We have raised over $700 , donated more than 40 hours of service and helped to teach our kids just how important giving is.
Just Another Mom From East L.A wrote a post that brought tears to my eyes. She and her toddler prepared sandwiches for the needy and handed them out. The part that got me all teary was her message that she hoped her young daughter would take from it. ” Share; try.” Yes!!! Read her post and check out her adorable blog here.
This week our family did a little help for our cause ( our local food bank and social services) but not as much as I wanted to. My plan was to run in the Turkey Trot ( which I did ) and have my son run too. I wanted him to see that charity has many faces and paying to run in a race with the proceeds going to our cause is a great way to have fun and give back. Well he decided not to.
I force and require my kids to do a lot of things but I don’t want to force them to give to charity. I want them to see me give and learn by example. I was bummed but know that if I had forced him to run the race it would have attached the wrong message not only about giving but also about running.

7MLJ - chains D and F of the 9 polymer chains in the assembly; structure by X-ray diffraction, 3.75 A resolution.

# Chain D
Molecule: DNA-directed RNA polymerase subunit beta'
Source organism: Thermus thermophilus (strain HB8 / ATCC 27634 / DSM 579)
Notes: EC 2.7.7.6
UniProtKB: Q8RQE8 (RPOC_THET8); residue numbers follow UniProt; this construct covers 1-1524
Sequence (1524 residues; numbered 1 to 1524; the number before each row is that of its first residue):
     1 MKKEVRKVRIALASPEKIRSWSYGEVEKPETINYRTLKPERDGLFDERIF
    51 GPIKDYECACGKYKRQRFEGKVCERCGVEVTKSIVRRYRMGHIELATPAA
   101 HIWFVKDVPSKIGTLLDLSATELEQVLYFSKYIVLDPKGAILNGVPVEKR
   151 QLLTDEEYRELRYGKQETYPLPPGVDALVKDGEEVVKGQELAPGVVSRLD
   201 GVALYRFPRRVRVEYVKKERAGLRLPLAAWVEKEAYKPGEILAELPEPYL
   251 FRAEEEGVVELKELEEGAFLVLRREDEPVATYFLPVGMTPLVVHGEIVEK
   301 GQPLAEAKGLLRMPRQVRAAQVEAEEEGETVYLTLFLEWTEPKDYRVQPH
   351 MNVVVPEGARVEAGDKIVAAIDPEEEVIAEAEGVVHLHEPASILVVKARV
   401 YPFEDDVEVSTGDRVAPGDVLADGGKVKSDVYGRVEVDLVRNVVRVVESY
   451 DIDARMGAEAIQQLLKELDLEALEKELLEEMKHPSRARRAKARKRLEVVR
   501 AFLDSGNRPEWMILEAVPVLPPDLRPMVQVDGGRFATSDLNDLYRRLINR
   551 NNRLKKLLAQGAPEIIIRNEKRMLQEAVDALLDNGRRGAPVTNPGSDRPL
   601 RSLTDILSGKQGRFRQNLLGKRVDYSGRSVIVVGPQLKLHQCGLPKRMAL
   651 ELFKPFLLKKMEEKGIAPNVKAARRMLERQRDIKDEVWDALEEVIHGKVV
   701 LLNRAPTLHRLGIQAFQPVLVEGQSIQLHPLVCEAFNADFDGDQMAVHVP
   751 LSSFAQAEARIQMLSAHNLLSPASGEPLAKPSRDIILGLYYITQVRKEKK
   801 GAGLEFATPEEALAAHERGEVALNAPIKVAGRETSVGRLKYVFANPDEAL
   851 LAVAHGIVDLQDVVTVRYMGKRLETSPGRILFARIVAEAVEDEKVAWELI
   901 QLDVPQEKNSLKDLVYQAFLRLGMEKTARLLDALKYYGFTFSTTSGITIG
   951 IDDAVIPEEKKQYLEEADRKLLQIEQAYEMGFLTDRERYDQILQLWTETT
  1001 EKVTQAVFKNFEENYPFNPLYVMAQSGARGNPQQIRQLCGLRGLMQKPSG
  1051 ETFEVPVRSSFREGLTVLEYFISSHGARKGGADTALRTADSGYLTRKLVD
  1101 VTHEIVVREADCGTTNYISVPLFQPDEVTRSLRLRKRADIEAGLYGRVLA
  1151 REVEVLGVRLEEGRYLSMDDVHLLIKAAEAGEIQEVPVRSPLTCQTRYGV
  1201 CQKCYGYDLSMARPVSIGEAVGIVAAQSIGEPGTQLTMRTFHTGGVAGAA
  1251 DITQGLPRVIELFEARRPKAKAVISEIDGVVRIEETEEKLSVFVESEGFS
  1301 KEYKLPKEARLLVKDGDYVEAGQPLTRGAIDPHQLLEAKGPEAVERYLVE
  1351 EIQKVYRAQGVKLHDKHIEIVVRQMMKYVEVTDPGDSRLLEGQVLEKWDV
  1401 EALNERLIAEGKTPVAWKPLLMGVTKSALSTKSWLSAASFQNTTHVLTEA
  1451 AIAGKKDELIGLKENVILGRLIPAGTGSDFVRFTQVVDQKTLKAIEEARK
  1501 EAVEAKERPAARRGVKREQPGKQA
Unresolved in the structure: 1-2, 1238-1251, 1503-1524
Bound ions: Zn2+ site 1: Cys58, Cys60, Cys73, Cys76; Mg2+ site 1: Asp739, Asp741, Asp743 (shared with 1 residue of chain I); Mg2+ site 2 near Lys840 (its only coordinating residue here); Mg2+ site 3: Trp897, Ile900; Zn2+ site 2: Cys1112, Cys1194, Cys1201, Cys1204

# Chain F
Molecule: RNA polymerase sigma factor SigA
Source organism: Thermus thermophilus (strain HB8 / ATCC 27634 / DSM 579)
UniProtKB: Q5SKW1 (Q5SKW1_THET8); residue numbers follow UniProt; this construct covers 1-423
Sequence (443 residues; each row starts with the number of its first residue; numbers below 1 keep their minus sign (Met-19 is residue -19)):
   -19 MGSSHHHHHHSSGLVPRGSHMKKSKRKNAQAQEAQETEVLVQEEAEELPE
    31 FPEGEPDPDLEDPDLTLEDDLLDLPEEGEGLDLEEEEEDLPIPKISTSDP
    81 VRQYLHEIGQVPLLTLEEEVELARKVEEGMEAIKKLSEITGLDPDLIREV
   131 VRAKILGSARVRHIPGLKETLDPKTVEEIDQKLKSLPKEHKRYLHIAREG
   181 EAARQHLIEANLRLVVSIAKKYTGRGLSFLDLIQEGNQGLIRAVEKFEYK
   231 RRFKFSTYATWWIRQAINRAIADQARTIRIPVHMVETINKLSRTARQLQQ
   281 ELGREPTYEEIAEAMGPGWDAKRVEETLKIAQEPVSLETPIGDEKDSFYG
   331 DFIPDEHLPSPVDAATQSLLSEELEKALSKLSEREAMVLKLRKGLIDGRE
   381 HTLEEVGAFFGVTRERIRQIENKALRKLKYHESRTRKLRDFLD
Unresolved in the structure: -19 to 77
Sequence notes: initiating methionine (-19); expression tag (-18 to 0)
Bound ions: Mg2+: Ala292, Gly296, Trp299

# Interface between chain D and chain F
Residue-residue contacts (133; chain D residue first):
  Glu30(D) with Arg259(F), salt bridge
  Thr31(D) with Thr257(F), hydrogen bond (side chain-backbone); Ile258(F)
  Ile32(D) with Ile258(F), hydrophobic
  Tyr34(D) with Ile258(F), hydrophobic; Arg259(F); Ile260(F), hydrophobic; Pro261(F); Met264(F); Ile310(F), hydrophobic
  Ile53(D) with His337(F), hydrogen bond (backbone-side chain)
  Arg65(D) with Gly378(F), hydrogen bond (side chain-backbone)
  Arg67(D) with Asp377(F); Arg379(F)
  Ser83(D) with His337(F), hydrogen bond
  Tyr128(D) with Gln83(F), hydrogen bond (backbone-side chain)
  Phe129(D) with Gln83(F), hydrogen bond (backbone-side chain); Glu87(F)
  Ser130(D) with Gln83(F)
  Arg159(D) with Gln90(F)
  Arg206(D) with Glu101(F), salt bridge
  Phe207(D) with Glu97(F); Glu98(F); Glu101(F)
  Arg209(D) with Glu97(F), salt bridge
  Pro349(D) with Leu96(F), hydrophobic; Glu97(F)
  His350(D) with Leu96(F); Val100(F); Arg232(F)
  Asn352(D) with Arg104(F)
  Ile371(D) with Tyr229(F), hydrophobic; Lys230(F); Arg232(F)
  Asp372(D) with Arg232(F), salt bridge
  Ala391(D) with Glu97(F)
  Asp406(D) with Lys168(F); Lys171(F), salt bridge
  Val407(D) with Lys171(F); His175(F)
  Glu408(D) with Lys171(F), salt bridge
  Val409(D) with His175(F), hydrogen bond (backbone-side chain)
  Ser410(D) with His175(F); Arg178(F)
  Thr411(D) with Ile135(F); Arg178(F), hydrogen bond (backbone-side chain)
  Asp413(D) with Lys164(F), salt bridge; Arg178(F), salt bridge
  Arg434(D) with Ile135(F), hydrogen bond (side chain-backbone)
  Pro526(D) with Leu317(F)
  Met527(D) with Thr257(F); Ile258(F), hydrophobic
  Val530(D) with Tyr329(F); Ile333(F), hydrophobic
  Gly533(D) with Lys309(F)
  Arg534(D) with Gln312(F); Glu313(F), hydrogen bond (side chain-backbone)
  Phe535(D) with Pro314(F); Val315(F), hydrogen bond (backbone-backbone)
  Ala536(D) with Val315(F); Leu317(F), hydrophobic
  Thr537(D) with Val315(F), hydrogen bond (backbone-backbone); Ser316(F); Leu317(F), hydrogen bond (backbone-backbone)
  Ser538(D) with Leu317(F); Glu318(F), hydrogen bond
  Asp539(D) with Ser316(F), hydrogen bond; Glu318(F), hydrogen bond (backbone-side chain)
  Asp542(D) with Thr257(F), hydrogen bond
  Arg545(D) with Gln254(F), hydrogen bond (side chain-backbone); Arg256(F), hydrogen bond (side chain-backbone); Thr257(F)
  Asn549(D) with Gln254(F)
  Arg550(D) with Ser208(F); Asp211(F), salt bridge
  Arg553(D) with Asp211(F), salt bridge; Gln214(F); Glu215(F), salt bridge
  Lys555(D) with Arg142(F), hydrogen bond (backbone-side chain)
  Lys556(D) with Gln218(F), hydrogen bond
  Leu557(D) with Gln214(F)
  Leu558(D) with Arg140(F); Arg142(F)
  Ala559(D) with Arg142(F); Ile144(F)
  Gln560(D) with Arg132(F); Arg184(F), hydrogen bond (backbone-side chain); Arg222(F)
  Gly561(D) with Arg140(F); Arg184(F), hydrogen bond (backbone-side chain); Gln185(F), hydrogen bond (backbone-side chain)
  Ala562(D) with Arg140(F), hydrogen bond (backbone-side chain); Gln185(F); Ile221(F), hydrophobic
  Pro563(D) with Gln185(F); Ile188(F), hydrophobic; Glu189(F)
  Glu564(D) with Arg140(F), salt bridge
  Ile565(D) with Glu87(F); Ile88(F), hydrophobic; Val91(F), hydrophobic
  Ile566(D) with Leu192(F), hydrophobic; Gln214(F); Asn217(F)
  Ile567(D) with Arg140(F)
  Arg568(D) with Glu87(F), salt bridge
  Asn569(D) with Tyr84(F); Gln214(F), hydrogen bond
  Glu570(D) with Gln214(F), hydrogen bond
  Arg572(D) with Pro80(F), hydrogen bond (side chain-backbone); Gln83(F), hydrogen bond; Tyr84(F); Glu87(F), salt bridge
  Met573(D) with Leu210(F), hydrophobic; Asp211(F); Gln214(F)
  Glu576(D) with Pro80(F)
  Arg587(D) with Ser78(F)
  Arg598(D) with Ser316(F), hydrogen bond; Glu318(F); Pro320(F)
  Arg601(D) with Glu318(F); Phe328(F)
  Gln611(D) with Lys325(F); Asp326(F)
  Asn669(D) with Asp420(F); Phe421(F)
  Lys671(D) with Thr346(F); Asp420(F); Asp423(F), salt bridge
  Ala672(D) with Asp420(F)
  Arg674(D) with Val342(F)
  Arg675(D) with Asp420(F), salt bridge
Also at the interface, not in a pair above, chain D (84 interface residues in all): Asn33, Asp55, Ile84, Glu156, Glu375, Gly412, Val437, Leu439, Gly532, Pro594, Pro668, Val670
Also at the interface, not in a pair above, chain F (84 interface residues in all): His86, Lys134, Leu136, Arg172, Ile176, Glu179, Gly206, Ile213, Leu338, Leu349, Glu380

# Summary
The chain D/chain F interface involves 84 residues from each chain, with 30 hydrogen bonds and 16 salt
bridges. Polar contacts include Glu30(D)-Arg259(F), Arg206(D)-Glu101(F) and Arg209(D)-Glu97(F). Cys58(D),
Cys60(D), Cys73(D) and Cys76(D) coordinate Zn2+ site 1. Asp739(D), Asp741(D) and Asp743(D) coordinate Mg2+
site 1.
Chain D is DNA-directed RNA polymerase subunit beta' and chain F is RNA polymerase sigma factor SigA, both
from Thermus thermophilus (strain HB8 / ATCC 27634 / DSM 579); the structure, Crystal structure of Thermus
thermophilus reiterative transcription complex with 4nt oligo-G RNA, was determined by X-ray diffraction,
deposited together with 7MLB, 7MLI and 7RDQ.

Please if you have given, donated, shared, held a bake sale…. anything enter it into our tally!Last week the link wasn’t obvious so this week I am making it big. I know that you have donated a can or two, dropped a few dollars into a red kettle so tally it up!
And of course if you have blogged about giving with this campaign or others link up here to inspire other parents how we can make giving a lesson for our kids.
#blog4cause is all about families and kids making a difference by doing , giving and sharing with the cause of their choice. This week you all amazed us but we want everyone to take part, even small works of charity will make a big difference. Join us and teach your kids about giving first hand.
For all the details about this campaign read this .
We are tallying up all the work you and your children are doing and here are our stats so far :
Hours of work donated : 30.5
Toys/Books donated : 10
Money donated : $557
Food donated : 81 items
But the biggest difference this week was how many shoe boxes were filled for Operation Christmas Child. Not only were there 6 different links in our linky below all about filling shoe boxes but in our tally there was a total of 30 shoe boxes filled by kids making a difference!
Wow! More than 30 kids will be smiling as they open those boxes and know that somewhere in the world kids cared enough to think about them. Awesome!
I loved this post from The Iowa Farmer’s Wife about her experience and great tips about giving.